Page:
Most software from the new filesystem can be run without root access somewhat comfortably. Hardcoded paths, particular in shebangs, may cause trouble however. You will need to set the following environment variables:

  • PATH: Where the system should look for executables. Obviously you want this so that typing an executable name into a shell will find the executable in your filesystem tree.
  • LD_LIBRARY_PATH: Where ld.so should look for dynamic libraries. It is effectively mandatory to set this to /usr/lib and /usr/lib/${arch-triple}, otherwise running binaries from the filesystem root will attempt to bring in libraries from your system filesystem (which likely won’t work).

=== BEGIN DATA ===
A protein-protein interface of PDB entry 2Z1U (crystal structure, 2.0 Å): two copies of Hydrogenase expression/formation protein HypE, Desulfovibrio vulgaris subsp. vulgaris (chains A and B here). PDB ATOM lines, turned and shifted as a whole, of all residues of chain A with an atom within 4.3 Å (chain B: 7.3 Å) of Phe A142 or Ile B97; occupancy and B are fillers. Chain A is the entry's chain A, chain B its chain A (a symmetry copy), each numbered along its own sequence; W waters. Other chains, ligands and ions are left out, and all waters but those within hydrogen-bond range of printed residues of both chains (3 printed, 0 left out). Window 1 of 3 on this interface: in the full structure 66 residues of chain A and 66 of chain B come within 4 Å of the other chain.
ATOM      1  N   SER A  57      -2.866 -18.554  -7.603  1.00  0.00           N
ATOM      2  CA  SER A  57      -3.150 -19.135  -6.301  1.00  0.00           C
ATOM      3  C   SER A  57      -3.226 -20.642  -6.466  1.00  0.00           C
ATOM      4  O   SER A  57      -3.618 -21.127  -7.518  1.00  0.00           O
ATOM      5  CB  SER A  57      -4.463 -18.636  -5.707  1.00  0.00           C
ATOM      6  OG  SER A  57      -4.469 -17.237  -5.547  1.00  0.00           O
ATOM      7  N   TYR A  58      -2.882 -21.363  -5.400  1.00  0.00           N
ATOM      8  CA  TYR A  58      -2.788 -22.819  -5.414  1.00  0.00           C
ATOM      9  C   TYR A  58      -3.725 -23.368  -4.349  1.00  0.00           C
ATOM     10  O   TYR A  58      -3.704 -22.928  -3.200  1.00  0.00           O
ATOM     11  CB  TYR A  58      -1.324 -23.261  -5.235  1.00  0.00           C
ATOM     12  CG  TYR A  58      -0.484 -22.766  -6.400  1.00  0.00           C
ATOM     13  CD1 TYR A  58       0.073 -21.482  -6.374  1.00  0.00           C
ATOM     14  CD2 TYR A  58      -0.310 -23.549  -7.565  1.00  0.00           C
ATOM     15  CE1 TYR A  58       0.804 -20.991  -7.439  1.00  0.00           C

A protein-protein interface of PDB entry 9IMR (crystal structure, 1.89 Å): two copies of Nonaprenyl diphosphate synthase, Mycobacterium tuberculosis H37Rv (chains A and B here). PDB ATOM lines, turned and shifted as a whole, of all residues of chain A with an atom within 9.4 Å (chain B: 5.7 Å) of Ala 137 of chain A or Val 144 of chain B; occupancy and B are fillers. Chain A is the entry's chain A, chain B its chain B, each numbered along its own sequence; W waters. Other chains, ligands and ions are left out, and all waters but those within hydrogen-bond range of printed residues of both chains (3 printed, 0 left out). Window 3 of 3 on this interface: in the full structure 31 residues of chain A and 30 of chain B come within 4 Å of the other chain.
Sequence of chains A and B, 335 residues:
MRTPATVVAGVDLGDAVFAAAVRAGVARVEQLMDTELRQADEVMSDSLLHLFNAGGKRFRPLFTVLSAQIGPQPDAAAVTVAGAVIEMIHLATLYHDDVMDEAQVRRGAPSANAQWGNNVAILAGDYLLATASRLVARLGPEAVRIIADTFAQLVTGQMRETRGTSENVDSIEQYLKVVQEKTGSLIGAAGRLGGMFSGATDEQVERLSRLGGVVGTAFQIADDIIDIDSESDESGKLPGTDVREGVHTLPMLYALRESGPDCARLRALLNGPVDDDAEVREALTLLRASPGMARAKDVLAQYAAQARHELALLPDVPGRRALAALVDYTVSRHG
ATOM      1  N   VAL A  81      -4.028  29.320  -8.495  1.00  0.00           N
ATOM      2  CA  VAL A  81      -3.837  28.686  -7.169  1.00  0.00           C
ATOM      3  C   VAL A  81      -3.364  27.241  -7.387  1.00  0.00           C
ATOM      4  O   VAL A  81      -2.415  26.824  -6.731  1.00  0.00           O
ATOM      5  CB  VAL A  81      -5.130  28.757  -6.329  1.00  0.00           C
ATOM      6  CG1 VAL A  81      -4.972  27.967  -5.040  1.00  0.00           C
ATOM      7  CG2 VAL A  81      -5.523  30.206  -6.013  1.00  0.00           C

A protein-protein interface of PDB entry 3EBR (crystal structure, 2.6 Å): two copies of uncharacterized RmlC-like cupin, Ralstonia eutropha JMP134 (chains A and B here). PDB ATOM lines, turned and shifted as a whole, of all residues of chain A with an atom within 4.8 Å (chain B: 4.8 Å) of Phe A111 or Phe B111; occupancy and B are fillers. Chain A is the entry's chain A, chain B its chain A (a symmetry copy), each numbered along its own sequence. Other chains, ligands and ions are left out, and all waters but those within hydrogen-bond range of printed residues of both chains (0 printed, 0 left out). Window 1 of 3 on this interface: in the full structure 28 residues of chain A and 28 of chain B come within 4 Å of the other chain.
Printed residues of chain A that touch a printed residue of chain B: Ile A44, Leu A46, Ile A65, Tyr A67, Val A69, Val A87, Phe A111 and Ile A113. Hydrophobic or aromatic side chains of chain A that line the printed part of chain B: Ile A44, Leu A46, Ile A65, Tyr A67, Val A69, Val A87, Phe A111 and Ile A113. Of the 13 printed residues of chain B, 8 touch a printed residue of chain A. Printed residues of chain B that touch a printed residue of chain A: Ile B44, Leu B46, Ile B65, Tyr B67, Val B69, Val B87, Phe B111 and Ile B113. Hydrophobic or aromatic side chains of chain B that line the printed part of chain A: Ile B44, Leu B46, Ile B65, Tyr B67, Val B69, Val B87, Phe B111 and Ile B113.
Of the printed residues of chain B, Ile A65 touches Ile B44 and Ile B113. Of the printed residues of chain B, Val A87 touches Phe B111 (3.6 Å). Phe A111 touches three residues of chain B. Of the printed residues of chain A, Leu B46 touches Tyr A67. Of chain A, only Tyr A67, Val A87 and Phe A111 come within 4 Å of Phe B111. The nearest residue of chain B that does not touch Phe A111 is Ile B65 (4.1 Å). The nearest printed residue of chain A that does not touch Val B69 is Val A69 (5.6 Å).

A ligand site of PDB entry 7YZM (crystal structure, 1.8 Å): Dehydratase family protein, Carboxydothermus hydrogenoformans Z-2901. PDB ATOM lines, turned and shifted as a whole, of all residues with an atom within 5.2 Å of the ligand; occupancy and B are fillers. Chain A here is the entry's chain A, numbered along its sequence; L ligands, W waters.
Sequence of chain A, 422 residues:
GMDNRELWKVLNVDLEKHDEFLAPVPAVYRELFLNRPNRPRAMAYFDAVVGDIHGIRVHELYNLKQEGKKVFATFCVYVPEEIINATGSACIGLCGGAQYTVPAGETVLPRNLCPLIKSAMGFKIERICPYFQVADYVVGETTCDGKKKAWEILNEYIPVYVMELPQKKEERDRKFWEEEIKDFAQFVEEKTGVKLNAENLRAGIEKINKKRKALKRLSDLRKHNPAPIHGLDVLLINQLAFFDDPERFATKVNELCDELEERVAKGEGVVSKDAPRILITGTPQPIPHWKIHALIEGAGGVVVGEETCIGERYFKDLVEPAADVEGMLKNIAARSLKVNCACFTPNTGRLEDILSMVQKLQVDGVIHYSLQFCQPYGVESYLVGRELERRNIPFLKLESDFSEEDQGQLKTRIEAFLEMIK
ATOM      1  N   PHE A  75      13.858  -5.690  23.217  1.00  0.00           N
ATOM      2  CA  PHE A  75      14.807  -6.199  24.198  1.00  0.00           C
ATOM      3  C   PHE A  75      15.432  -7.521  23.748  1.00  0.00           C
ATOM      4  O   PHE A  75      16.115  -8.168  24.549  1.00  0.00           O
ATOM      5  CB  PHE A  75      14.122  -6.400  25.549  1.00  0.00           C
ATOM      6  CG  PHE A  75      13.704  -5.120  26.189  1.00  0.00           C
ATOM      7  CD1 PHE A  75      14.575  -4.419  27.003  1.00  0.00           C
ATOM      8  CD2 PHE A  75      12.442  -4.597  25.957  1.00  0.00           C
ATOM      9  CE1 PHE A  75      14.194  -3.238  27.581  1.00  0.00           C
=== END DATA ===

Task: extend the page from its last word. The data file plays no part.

• PKG_CONFIG_PATH: Needed for building software.
  • LIBRARY_PATH: Needed for some static linking cases.
  • INCLUDE_PATH: Needed if you installed a compiler in your filesystem root, since this is the first place gcc and clang will look for headers.
  • CPATH: See above.
  • CPPPATH: See above.

I have now released polysquare-travis-container 0.0.38 which takes into account these considerations. It now ships with a –local option for Ubuntu, which downloads an Ubuntu core image, minifies it to about 20MB using dpkg and proot and from that point onward uses only environment variables and a specially-configured apt to install packages and run software. It is about as lightweight as you can get for this kind of thing. Please feel free to try it and give feedback.

Safety is not our first priority

I was on a flight back to Australia when something in the routine safety
demonstration video struck me with more significance than it had in the past.